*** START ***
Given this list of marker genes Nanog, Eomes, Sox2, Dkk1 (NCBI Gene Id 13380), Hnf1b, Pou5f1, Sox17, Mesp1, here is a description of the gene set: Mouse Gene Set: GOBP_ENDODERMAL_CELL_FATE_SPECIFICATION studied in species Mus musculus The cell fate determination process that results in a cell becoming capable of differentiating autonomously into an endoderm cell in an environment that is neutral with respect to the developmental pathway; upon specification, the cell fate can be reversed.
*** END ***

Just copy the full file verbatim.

Given this list of marker genes Nanog, Eomes, Sox2, Dkk1 (NCBI Gene Id 13380), Hnf1b, Pou5f1, Sox17, Mesp1, here is a description of the gene set: Mouse Gene Set: GOBP_ENDODERMAL_CELL_FATE_SPECIFICATION studied in species Mus musculus The cell fate determination process that results in a cell becoming capable of differentiating autonomously into an endoderm cell in an environment that is neutral with respect to the developmental pathway; upon specification, the cell fate can be reversed.